This works especially well if you’re creating a big chalkboard and are worried about keeping things smooth and even. There are other forms of brush-on chalkboard paint out there, and I considered them, but I was really worried that I’d make a mess of it. When I stumbled upon Rust-Oleum Chalkboard Spray Paint, I knew this would be my best bet. Now, I felt a little guilty, because I’d been reading Superfreakonomics, and I was in section about global warming, and I don’t know if spray paint is amazing for the environment. But I’d already bought it when it occurred to me, and I really really REALLY wanted my super cool chalkboard. So if you’re already ok with spray paint, go for it, if not, there is a tutorial for making a chalkboard with brush-on paint here.

1. Find your surface. I stumbled upon an old whiteboard in our garage, and I was super pumped. The frame was ugly, and if it starts to bother me I will paint it or reframe somehow, but I could not have found a better surface for my project! And it’s a good size, around 23”x46”.
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Clean the surface as well as you can. You don’t want any dirt or lint under your paint.

2. Protect your frame. Pitiful as mine may be, I still covered the frame with tape.
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3. Prime your surface. Just how imperative this step is, I do not know. But the guy at Home Depot recommended I do it, and I really didn’t want to waste my time and chalkboard paint, only have have it chip off. If you use a whiteboard like I did, the surface is going to be slick. Better to be safe than sorry! I used Rust-Oleum Painter’s Touch Ultra Cover Primer in gray.
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Tips:

  • Spray outside or in a well ventilated area!
  • Put down a drop cloth if you care about the area you’re spraying in.
  • TAKE THE WIND INTO CONSIDERATION! I did not think about that, as I was spraying in my open garage. The day was very windy. I walked away and came back to my drop cloth on top of my board, which was also covered in a nice layer of dirt. Thankfully, it didn’t mess up the finished product, but it did cause me some panic.
  • If you’ve never used spray paint, it’s going to look crazy and splotchy at first (see above), but don’t worry, keep going back and forth as evenly as you can and you will cover the whole surface (see below).
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3. Apply your chalkboard paint. There are special instructions on the can for the chalkboard paint. You apply one coat, then 2 more light coats a few minutes apart. You’re then supposed to do this a second time, either within 1 hour or after 24 hours. I didn’t see the instruction about the “2 more light coats a few minutes apart.” I just waited about 20 minutes after the first coat and did a second one. And my chalkboard is fine.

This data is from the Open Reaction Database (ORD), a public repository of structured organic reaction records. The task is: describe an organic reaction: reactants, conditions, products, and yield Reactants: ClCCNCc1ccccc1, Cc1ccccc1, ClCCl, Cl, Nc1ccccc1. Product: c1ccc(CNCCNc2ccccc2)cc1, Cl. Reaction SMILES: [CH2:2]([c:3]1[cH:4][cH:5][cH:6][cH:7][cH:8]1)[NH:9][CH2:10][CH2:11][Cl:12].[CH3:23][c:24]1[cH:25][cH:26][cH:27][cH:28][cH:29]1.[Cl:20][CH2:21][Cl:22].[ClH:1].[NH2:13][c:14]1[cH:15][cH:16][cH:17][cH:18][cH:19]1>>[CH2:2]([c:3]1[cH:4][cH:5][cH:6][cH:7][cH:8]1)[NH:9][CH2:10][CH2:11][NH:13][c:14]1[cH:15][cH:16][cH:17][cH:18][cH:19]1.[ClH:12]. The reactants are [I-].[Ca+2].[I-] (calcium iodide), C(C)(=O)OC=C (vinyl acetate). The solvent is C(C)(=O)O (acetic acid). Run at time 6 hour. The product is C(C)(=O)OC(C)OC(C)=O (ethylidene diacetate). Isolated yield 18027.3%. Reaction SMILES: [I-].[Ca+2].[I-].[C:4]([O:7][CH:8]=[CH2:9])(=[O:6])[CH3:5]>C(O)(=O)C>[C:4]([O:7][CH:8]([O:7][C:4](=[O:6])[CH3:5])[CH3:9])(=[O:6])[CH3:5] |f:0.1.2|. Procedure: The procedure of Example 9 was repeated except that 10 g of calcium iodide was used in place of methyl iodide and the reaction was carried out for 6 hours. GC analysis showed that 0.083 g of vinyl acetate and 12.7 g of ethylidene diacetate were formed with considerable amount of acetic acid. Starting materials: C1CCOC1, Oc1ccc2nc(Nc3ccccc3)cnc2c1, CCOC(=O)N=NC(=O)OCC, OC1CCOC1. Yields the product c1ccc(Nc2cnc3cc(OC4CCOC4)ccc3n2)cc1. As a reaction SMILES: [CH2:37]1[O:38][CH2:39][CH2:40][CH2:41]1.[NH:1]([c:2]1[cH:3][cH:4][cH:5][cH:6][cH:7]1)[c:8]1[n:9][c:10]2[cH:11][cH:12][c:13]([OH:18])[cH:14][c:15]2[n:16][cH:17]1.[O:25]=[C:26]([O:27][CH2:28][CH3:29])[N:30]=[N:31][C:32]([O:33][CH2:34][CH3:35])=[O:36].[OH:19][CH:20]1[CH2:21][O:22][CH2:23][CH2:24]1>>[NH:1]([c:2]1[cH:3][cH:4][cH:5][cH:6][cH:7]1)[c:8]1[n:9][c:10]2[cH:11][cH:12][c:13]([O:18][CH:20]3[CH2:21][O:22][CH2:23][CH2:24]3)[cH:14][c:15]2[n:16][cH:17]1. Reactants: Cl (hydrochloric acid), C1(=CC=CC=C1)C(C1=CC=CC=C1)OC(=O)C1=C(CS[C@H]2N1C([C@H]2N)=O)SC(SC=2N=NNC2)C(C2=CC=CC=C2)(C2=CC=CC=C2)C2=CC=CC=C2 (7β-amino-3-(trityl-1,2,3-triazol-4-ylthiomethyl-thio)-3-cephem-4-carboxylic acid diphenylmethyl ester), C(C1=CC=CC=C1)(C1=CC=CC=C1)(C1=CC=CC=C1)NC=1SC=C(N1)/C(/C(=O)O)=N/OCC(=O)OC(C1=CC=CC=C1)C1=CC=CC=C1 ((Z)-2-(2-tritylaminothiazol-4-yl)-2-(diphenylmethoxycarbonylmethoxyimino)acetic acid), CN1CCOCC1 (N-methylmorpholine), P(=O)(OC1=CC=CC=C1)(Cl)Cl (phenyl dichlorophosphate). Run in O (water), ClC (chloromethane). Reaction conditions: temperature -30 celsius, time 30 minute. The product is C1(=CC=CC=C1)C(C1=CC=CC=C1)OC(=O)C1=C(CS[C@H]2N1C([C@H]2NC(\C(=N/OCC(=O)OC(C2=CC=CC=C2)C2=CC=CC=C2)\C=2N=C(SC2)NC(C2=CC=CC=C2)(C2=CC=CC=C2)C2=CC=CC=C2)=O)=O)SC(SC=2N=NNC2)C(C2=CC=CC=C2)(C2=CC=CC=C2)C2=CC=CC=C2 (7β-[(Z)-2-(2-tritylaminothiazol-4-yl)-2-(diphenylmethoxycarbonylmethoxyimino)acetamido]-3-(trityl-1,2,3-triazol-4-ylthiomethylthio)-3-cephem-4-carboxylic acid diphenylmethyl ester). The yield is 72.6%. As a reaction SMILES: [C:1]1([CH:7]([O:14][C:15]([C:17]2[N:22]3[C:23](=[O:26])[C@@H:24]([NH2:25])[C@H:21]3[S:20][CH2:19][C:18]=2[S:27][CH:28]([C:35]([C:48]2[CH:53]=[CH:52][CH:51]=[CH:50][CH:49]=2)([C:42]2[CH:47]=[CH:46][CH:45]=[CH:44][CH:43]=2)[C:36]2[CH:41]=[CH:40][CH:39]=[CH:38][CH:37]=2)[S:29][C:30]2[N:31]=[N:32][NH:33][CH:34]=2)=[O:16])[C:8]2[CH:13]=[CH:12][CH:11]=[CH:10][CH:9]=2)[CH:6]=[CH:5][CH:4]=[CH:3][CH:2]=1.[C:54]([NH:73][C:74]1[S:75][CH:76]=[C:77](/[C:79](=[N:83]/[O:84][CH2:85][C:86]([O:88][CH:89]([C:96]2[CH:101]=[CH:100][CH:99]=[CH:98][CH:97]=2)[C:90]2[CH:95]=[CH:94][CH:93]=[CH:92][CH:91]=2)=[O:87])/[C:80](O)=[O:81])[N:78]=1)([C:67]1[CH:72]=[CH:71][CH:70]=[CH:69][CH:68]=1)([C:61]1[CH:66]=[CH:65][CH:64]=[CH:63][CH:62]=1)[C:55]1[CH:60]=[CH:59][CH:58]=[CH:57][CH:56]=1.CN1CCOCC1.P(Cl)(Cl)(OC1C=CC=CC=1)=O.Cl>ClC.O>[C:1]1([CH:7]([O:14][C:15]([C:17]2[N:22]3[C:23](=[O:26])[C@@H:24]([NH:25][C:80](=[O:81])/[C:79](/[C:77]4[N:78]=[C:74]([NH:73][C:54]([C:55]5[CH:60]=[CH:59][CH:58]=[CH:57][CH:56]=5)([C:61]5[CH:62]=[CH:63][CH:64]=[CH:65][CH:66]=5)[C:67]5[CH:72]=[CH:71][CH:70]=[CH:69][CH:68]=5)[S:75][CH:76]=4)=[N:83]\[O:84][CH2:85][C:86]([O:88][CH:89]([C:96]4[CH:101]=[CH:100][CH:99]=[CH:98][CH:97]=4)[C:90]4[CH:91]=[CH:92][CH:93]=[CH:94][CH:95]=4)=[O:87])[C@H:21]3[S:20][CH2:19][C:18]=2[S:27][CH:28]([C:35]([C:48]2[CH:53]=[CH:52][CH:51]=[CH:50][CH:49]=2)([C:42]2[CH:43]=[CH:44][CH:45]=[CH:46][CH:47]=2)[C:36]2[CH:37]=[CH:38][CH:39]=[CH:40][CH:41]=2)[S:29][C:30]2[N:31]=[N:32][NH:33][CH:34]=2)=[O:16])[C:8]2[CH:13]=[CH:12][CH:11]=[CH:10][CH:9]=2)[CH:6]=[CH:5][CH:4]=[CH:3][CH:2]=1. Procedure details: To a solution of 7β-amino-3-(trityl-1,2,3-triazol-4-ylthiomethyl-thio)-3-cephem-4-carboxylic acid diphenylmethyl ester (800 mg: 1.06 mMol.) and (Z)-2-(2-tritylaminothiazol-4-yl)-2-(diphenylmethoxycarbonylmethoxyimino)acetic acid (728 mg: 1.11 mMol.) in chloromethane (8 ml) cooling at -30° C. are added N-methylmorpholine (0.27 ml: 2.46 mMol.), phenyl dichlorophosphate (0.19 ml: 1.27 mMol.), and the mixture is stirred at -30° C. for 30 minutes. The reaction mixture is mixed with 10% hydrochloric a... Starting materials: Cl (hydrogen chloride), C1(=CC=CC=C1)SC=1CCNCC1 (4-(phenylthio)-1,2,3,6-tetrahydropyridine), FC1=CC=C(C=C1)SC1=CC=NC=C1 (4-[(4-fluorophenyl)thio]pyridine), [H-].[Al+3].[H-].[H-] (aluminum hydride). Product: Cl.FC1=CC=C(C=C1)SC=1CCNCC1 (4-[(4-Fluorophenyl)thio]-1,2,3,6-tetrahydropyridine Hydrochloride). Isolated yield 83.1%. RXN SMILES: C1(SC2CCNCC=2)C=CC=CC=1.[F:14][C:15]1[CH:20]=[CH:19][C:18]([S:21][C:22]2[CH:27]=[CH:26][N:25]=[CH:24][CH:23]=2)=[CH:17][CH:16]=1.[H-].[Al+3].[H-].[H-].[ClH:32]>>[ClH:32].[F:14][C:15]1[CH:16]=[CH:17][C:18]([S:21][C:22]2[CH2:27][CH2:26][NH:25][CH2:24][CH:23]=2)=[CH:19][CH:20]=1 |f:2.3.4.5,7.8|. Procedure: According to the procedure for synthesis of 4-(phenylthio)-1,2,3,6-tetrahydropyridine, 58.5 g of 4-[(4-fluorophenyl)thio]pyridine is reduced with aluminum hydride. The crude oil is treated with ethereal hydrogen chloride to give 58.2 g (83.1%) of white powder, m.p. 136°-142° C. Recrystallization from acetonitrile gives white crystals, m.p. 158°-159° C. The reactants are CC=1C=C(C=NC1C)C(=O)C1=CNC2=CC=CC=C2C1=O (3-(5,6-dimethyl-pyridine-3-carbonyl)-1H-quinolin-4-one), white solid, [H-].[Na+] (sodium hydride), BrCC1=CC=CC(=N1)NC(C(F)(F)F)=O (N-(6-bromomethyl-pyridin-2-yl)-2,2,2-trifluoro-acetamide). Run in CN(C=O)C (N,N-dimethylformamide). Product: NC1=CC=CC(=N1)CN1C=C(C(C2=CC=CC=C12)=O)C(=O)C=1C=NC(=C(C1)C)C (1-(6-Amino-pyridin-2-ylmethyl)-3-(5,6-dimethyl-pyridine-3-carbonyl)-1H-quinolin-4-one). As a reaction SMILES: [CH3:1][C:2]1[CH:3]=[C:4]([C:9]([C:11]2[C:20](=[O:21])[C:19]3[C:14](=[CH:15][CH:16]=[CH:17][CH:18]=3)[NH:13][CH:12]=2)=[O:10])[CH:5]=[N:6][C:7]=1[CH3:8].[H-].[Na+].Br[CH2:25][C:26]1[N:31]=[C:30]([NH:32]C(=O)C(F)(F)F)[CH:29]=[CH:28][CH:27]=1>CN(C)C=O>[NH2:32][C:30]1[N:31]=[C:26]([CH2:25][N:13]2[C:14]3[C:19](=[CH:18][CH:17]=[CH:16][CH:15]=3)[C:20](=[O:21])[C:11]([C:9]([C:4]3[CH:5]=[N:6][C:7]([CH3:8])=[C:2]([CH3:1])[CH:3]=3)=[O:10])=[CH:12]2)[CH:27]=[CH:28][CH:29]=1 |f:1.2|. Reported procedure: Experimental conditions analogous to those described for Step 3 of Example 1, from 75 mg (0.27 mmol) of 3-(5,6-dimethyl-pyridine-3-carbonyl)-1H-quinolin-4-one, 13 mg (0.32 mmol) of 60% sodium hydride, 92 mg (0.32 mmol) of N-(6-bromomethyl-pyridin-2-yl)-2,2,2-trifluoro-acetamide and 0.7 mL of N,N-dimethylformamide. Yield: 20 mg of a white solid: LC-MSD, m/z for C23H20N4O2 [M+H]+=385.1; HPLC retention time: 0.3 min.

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4. Be patient while your board dries. I only waited a couple of hours because I was too excited. The can says it’s dry to the touch after 1 hour and fully dry after 24 hours.

5. Peel off the tape. This was probably my favorite part because I love how you pull off the messy tape to reveal the crisp, beautiful finished product!

6. Go crazy-town on your new chalkboard!

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Sneaky Snack: Kale-Apple Smoothie

Having recently had jaw surgery, I’ve experimented heavily with pureed and mashed foods. I was so excited when a past issue of Real Simple Magazine had a list of 10 smoothie recipes! I have only tried one of them, because the store I went to only had kale in bulk. I figured I’d just try to knock that out before I ventured onto the next smoothie recipe :)

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But we are LOVING this recipe for Kale-Apple Smoothies! Dexter and I do, at least. My (ultra-picky) husband took one sip and made a face. So I guess it’s not for everyone. But considering my 2 year old gets super pumped about it, it’s worth trying once!

It’s such a pleasant green color, and it’s packed with things that are great for you: kale, celery, banana, and a bit of apple juice. I also added a bit of spinach today!

While I was trying to do a quick photo shoot, Dex leaned over my glass and said, “MMMmmmm, smells dewd!”

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I seriously love this kid, and I’m glad that I’m able to find ways to give him things that he both loves and are healthy for him! He calls it his “smoozie” and today he said, “Oh, a smoozie for a healthy snack!!!” I was really thrilled to hear him say that, partially because it’s super cute lol, but also because I hope I’m teaching him to make good choices for his health, and to be excited about it!

He get’s his “smoozie” in a sippy cup, and it helps if that cup has a larger opening. The smoothie is not a juice, it will have little veggie bits in it, so it can clog up a sippy nipple. Or you can just brave it like I did the first time, and give your child an open cup with a straw. If you don’t mind getting green smoothie EVERYWHERE. Seriously. Everywhere.

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Also, as a side note, our preschool lesson this week includes learning about the color green. This is a great suggestion for a green-week snack, because it is so pretty and vibrant!

Dexter Turns 2!!!

We celebrated Dexter’s 2nd birthday last weekend, and it was such a nice day! We let the kids play at a park, everyone got a sugar buzz… What more could a kid want??